However, a beneficial collaboration doesn’t always have to be with a fellow creative. Teaming up to trade skills with a collaborator with a different skillset or offering up services in exchange for the non-monetary benefit can also help you to extend your network and gain invaluable experience.
A skill swap can be a great way for new designers to get experience working with clients when first getting started, or even experienced designers looking to break into a new niche. It’s an effective way to figure out or refine your process and of course, there’s the added bonus of a living, breathing design out in the real world beyond your portfolio.
When New York-based designer Lauren Hom wanted to branch out into chalk lettering she decided to combine two loves of lettering and lunching into a graphic design project called Will Letter for Lunch and offered free chalkboard art for restaurants in exchange for lunch. What started as a fun project turned into landing major paid projects with large clients.
Participating in design challenges is a great way to inject some creativity with a community connection as well. The self-discipline required to take on such an endeavor is not just a fun way to break free from a rut, but can also serve as a nice distraction from the creative restraints of client work and a vital tool in gaining new skills.
LA-based product designer Travis Kane graduated in 2015 and rose to the heights of Instagram-fame in 2019 with his poster-a-day project. Not only did the project act as a means of some cathartic self-expression, but it also led to many freelance commissions outside of his day job, mainly across music and fashion.
“I’ve always had a passion for personal work and taking the client out of the equation, just making stuff for the hell of it and to express how I’m feeling. I learned that the end result doesn’t really matter: it was more learning about myself in general than about design.” (AIGA, Eye on Design)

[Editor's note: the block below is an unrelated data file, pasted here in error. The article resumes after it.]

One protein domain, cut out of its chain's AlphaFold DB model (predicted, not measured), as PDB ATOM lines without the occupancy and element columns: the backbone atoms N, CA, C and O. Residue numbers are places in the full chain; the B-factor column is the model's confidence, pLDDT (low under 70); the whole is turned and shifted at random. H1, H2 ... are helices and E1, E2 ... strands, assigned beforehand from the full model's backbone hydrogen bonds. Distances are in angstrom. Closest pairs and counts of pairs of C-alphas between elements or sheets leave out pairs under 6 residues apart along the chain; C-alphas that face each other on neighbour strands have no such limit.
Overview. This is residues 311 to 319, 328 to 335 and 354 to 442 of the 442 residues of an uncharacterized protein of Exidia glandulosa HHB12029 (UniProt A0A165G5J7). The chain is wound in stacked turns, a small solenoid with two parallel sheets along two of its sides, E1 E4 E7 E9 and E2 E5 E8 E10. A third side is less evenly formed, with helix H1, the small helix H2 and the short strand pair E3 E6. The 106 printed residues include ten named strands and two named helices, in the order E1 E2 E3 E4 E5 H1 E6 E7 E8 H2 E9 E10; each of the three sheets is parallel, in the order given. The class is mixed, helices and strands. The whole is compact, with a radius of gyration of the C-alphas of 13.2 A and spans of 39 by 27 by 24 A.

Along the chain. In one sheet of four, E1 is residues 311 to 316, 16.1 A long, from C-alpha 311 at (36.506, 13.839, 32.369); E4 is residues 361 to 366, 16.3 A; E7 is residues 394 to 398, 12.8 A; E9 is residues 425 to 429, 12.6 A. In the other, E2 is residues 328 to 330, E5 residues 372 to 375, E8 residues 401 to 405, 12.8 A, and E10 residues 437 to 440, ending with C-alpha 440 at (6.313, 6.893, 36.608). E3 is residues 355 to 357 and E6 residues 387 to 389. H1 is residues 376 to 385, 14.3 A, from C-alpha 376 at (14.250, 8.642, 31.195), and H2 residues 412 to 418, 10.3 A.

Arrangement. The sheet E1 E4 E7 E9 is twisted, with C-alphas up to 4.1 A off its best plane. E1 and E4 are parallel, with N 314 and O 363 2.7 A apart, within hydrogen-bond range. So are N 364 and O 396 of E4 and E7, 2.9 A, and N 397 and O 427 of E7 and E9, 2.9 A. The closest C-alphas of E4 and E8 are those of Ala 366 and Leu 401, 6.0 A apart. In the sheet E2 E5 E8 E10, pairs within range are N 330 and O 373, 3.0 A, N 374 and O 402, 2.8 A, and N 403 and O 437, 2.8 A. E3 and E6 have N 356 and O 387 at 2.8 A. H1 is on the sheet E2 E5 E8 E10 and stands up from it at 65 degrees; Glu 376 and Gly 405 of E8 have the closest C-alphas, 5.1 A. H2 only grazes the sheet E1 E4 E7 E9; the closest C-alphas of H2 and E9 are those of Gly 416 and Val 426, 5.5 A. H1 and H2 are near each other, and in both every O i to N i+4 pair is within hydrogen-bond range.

The 100 Day Project is the brainchild of Elle Luna and Lindsay Jean Thomson. The goal is to inspire and motivate makers from all walks to create daily. Choose any project, do it for 100 days and join an online global community by posting on Instagram with the hashtag #the100dayproject.
So there you have it. A creative lull isn’t always something to worry about, instead, it is a fantastic opportunity to lean into projects and get experimental. So next time you find yourself with some free time or approaching that disappointing hurdle, think about trying some of the graphic design projects above. This will help drive inspiration, sharpen skills, build your confidence and recharge your creative batteries. Turn that rut into creative rewards!
Article by Shillington London teacher Hilary Archer.
Enjoyed this guest author post? Read this article from Shillington London teacher Mark Ellis on ‘What You Need in Your Creative Toolkit’ and ways you can develop as a designer to succeed in your career.